Keeping the HarMONEY Alive: When Investment Styles Collide
When it comes to tying the knot, couples have a number of different requirements. Some insist on living together, others insist on having the families meet. Mike Piper of Colorado had a different requirement: a frank talk with his wife-to-be about money and investing.
“If someone I was dating was on a wildly different page, that would be a source of conflict forever,” said Piper, a CPA and the author of the personal finance blog ObliviousInvestor.com.
Disagreement over money is one of the chief sources of tension for couples, numerous studies have shown, and an oft cited reason of divorce. The fact is, the topic of money and investing is impossible to avoid as you build a life together and plan and save for retirement.
And while discord can erupt at any time, periods of market turmoil can add an extra layer of stress on couples with diverging investment styles. A risk-averse spouse who gives in to an aggressive partner’s wishes might feel fine during a bull market. But acquiescence can easily turn to anger and resentment when the market is tanking.
Fortunately, there are things couples can do to bridge the investment style gap and keep the peace. Here are five tips to help you keep the harmoney in your relationship.
Communicate. Like many other issues in relationships, the key to maintaining harmony is to begin with a conversation. It’s important for each partner to understand the other person’s tolerance for risk. Couples should also talk about their financial aspirations and how soon they hope to achieve them.
“It’s vitally important for couples to communicate and come to an agreement on financial goals and what it takes to get there,” said Greg McBride, chief financial analyst at Bankrate.com.
Get educated. Knowledge can give couples the power to resolve financial differences.
Learn the basics of investing. A spouse who favors equities may not have a handle on all the risks involved. While stocks offer the potential for higher returns, there’s no guarantee they won’t go down in value.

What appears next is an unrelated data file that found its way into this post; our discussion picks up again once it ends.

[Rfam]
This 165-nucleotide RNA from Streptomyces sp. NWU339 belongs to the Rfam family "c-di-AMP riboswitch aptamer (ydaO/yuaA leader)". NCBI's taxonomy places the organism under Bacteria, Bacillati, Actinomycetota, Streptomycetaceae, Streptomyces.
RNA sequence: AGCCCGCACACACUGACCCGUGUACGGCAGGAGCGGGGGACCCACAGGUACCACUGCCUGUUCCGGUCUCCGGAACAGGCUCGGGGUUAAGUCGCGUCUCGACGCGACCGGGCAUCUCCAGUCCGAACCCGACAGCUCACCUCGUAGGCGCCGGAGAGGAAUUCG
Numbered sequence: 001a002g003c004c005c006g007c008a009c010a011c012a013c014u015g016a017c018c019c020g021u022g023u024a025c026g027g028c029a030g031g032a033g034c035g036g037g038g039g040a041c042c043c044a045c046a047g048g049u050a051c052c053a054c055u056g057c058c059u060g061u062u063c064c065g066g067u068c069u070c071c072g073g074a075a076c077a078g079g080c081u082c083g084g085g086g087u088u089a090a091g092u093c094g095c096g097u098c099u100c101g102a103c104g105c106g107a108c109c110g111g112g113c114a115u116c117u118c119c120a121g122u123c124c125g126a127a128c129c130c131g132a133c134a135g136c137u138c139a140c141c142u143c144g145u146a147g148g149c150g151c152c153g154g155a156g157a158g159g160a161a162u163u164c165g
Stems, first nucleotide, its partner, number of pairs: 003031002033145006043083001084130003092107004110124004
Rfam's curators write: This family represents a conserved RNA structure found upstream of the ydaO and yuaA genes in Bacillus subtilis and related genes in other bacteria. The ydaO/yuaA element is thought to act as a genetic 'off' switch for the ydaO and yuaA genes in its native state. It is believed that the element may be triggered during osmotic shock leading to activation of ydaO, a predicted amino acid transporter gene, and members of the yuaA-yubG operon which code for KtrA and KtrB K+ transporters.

On the flip side, a person who insists on squirreling away money in a savings account might not be fully aware that even this conservative approach comes with its own risks, such as inflation risk. Inflation can erode the purchasing power of cash, meaning your money actually loses value over time.
Both parties should understand the importance of diversification. By diversifying, couples can manage risk by spreading their investments across and within different asset classes.
Suck it up and go conservative. Often, the best thing to do is to go with the investment allocation favored by the less aggressive partner.
“Within reason, it’s usually good to let the risk averse person call the shots,” Piper said.
This strategy might be better for the relationship in the long run, he added. If a couple does the opposite and defers to the more aggressive partner, there might be a serious conflict ahead should the value of their investments decline.
Divide and conquer. For some couples, a different strategy might work better. Instead of leaning towards the wishes of one person, it might be better to divvy up accounts and responsibilities.
“Have the more conservative partner handle the savings for short-term goals,” such as saving for the down payment on a house, where a conservative approach is justified, McBride recommended.
The more aggressive partner, in turn, could possibly “oversee savings for long-term goals,” where investments can be more aggressive, McBride said.
Hire a Referee. Sometimes couples simply can’t figure things out on their own. A financial professional can look beyond the two opposing investment styles and make recommendations based on what’s mutually beneficial for the couple.
“This is where the reality check comes into play,” McBride said. “You’re going to someone who is better equipped to devise a solution.”
It might just be worth the cost and effort. After all, managing a relationship is hard enough without having to fight about money.